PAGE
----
Macron is Turning the European Parliament Elections into a Referendum on Europe
In what came as a surprise to many, French President Macron’s La République en Marche has agreed to an electoral alliance with the European Parliament’s liberal ALDE group led by Guy Verhofstadt. Just as he upended French party politics to become president, Macron could similarly take advantage of the dissolving political center to transform the campaign into a contest between pro-Europe versus Eurosceptic forces, with En Marche leading the former. This alliance could turn next May’s EP elections into a plebiscite on Europe.
The European People’s Party (EPP) and the Progressive Alliance of Socialists and Democrats (S&D), which have dominated the European Parliament for decades, are in trouble. The EPP is deeply divided on how to deal with Hungary and Orbán’s Fidesz party. Though a majority of EPP parliamentarians voted in favor of initiating Article 7 procedure, the issue is far from resolved. Ultimately, the EPP will either lose members (at the very least Fidesz) or its credibility as a party that stands for European core values. While the EPP’s pro-European convictions are in question, the S&D is facing an even more existential crisis. Center-left parties are in decline all over Europe, as illustrated by yet another historic loss for a Social Democratic Party, this time in Sweden’s general election last Sunday. The French Socialists have almost completely vanished from the political landscape, partly due to Macron’s intelligent opportunism. And to add to these difficulties, Labour, the third largest member of the S&D group, will leave the Parliament altogether after the elections.
The pro-European “grand coalition,” which has controlled the European Parliament since 2014, is in a weak position and unlikely to win the majority of EP seats in 2019. It would be fair to contemplate that President Macron expects, perhaps even seeks, a realignment of the parties in the European Parliament. This could happen. The S&D is likely to be decimated in the EP elections, which would encourage many of its members to switch to a more influential and popular alternative. Similarly, the EPP could lose members that are dissatisfied with the outcome of the proceedings against Fidesz, regardless of which way that goes.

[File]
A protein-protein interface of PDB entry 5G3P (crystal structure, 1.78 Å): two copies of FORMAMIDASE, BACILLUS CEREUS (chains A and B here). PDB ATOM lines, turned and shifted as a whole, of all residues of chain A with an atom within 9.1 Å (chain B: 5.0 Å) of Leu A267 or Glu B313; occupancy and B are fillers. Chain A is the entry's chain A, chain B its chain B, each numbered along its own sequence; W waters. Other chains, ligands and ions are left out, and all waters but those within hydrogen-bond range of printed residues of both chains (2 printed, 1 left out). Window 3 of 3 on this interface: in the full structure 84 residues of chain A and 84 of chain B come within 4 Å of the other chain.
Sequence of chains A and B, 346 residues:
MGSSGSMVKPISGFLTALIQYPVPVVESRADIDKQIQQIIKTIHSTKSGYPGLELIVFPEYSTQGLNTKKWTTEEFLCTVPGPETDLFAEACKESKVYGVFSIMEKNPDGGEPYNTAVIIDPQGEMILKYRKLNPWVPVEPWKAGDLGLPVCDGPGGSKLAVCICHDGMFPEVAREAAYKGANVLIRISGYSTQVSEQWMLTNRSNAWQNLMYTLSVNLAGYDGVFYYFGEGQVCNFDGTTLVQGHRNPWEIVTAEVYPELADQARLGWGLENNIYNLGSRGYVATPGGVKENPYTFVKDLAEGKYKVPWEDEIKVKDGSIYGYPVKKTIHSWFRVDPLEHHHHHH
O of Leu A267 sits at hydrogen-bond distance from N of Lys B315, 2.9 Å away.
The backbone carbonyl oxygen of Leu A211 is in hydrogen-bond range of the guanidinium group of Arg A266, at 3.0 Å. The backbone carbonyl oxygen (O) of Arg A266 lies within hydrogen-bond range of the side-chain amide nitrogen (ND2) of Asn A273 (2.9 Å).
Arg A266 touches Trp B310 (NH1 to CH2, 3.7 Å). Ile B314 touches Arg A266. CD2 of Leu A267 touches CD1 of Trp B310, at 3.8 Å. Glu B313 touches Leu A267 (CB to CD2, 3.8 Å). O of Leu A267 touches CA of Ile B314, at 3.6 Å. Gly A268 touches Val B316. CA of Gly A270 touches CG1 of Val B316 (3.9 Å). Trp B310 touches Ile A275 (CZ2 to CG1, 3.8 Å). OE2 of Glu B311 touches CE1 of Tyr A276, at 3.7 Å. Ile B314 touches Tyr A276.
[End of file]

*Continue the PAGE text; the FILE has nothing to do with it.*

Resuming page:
The En Marche–ALDE coalition might be Macron’s best bet. By pairing up with the most outspoken and well-known pro-European politician in the European Parliament, he could frame the EP elections as a referendum on Europe — are you for or against Europe? If this plan works, the En Marche–ALDE alliance might attract enough MEPs from other parties to form the largest EP group, just as En Marche attracted politicians from other parties in France. This move also comes at a critical moment in Macron’s presidency, as he is increasingly under pressure to deliver on European reform, his biggest campaign promise.
But why did En Marche not simply join ALDE? The answer is perhaps quite simple. President Macron wants to keep his options open until after the elections. He could still proceed with a very different strategy, one that he seemed to contemplate at the outset of his presidency: to start the European equivalent of En Marche. A website for this organization had already been set up and Pieyre-Alexandre Anglade even briefly appeared to be the face of this new movement. However, this strategy either abandoned, put on hold, or complemented by an effort to reach out to other liberal parties across Europe. The fact that plan A did not work out may indicate that Macron does not have a strong enough standing in Europe on his own. The subsequent effort to team up with other national liberal parties only resulted in an agreement between En Marche and Spain’s Ciudadanos and talks with the Dutch Democracts 66, both of which are ALDE members at the European level. The alliance with ALDE is thus not an illogical next step and could turn into a marriage of necessity, though significant differences persist between the views of many members of both parties.
Nonetheless, the alliance might turn out to be a win-win for ALDE and Macron. ALDE, and particularly Verhofstadt, will benefit from Macron’s standing and clout as pro-European “Jupiter.” This election will be Verhofstadt’s last chance to land a top job at the EU and Macron might be his best bet. The party structures of the ALDE members will promote Macron’s vision for EU reform, while keeping his options open by not joining ALDE. If Macron follows the steps of his playbook, a European electoral platform based on a survey conducted last April of French citizens may already be underway, giving the new movement a solid head-start on framing the debate before the elections in May.
If the strategy pans out, EP elections will not only be turned into a referendum on Europe, but we could witness the first ever truly contested and substantive EP election campaign. This would be a significant change compared to previous EP elections, as they have been considered until now nothing more than second-order national elections. Ultimately, Macron is seeking legitimacy for his vision for Europe beyond the French electorate. So far, his grand speeches and visions have been mostly met by unwillingness and silence by other European heads of state and governments. If this strategy is successful, he will have another lever to put pressure on them.
The views expressed in GMF publications and commentary are the views of the author alone.